Tuesday, May 9, 2017
2DCloud: Sprawling Heart & Perfect Hair
Sprawling Heart, by Sab Meynert. 2dcloud has never been afraid to publish books that don't neatly fit into categories, and Meynert's book is no exception. I believe it's best described as an illustrated prayer and invocation for healing. The lush illustrations, including delicate pencil drawings, elaborate design work and vibrant use of color, give the eye something powerful to work with when paired against the relatively spare use of text. The prayer is about staying open, staying aware, looking for help and looking for connections. There's a repeating visual motif of flowering amidst an open hand, representing perhaps that it's important to understand how to be open to the things life can offer you, that one's mental state is key to accepting or not accepting what life has to offer, in all of its incarnations. The comic is all about flow, fluidity and water's paradox in being droplets and a wave all at once. That metaphor is used to explain our position relative to others: we are all water, whether we realize it or not, and we can either flow or resist--but the river will always keep moving.
Perfect Hair, by Tommi Parrish. This is an audacious debut by Parrish. It's interesting that Dash Shaw offered up a blurb, because among the many influences that Parrish cycled through in the course of this book, Shaw was the most significant. The layout, the use of diagramatic text, the use of textual onomatopoeia in place of more typical sounds effects, and simple line are all there--except when they're not. Eleanor Davis is another obvious influence, and there may be hints of Gary Panter, Chris Ware and many others. What's remarkable is the way they are able to dial in and out of a particular visual style, often in the middle of a story. In "Train Scene", Parrish begins with a naturalistic color setting at the station, then switches to a pencils-only page, and then to the big, blobby character design they use for much of the book. In other words, the "real" image, the self-image, and the way she looks at others. The result is a style for Parrish that becomes uniquely theirs, whipping the reader from narrative fragment to narrative fragment while still retaining a cohesive set of character profiles.
This book is a short, punchy series of vignettes about gender identity, sexual identity and its boundaries, isolation and alienation. In particular, it's about the feeling of being embodied and being alienated from one's body. The two leads (and as it is implied, lovers) Nicola and Cleary, each experience these feelings in their own way. Nicola is a bespectacled sex worker and artist who is at once settled in her life but also has trouble accepting the narrative put upon her as a constantly objectified sex object. There's a remarkable scene where she is hearing the narrative of a guy trying to run his patter on her. She pops off her breasts and then eventually pulls herself out of her body, leaving behind the colored form of her skin to reveal a stick figure, walking away. Later, Nicola encounters another familiar John trope: the white knight. He wants her to act like she's in love with him, and then later says he can "save" her from "all this" because he has money and wants to make her his wife for real. (Hilariously, she replies, "This what? This conversation?")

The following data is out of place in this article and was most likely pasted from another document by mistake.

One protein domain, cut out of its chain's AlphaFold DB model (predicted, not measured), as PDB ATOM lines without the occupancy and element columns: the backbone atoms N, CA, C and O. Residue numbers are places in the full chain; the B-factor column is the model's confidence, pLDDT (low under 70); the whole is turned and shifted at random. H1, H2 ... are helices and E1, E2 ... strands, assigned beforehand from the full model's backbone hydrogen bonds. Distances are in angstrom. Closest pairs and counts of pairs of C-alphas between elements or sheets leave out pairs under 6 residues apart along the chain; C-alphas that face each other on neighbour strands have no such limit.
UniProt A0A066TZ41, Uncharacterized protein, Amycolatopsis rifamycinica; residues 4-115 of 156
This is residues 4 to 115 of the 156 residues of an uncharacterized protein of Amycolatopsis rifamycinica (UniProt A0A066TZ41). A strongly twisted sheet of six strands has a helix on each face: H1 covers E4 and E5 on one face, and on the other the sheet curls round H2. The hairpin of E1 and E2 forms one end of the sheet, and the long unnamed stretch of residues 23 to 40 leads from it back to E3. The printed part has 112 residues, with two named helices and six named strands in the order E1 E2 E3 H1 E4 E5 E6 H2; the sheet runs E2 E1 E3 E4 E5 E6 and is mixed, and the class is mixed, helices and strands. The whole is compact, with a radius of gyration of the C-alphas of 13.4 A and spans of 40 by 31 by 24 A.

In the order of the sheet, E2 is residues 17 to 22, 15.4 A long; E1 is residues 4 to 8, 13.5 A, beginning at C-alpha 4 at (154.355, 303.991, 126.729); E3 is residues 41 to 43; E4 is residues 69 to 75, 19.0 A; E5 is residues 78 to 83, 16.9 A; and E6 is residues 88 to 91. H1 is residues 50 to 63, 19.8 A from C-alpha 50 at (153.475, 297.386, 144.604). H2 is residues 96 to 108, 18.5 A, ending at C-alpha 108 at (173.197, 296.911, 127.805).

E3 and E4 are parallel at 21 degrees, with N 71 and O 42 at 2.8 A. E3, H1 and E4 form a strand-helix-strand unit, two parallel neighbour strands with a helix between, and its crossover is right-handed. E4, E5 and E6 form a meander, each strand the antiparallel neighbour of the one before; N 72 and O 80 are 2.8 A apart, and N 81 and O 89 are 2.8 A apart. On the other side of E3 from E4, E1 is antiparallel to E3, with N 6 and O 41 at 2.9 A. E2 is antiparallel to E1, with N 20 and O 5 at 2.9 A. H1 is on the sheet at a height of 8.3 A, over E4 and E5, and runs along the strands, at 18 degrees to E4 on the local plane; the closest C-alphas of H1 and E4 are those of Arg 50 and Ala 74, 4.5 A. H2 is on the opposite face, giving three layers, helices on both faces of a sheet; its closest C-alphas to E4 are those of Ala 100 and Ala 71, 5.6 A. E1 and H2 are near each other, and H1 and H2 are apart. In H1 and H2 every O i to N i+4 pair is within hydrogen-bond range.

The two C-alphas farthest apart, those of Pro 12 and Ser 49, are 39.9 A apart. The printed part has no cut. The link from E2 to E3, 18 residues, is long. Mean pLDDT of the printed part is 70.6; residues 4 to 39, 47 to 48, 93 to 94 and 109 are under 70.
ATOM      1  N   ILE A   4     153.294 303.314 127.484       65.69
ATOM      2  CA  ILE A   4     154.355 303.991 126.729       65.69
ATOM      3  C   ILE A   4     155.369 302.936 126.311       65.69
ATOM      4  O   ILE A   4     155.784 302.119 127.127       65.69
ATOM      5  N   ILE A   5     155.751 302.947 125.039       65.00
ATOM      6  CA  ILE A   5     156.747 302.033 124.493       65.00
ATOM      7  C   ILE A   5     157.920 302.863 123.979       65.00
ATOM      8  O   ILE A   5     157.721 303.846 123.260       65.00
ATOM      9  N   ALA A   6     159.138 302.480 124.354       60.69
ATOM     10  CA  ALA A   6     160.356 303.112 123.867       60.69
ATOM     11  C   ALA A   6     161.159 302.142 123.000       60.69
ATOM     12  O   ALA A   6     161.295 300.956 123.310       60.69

Meanwhile, Cleary (named for Beverly Cleary, perhaps?) is the cool Nicola's opposite. She goes to what appears to be a kind of fetish club and panics when a man doesn't so much frighten her with his desire, but rather puts her off as he begs her for validation of his existence. In fact, the player, the white knight and the man in the club all rely on the women in the book to validate their existences in one way or another. Cleary's reaction was to have a panic attack, but she also had learned how to control them with breathing exercises, a key point that illustrates the ways in which both Nicole and Cleary have found ways to navigate and even control their environments. When a doctor later mistakes Cleary for a boy, she doesn't mind. This touches on an earlier story where the characters aren't named and the figures look different, but it is clearly Nicola and Cleary's story and personal backstories, one of which refers to Cleary eventually coming out as trans. The way Parrish loops the reader in and out of these narratives rewards multiple readings, as the connections become clearer and the sheer craft setting up subtle signals is remarkable. Parrish's use of color is frequently sublime, evoking emotion while still staying true to the figures. This is a remarkably ambitious novella that hits every emotional beat while employing an array of narrative tricks that are more than just formal pyrotechnics.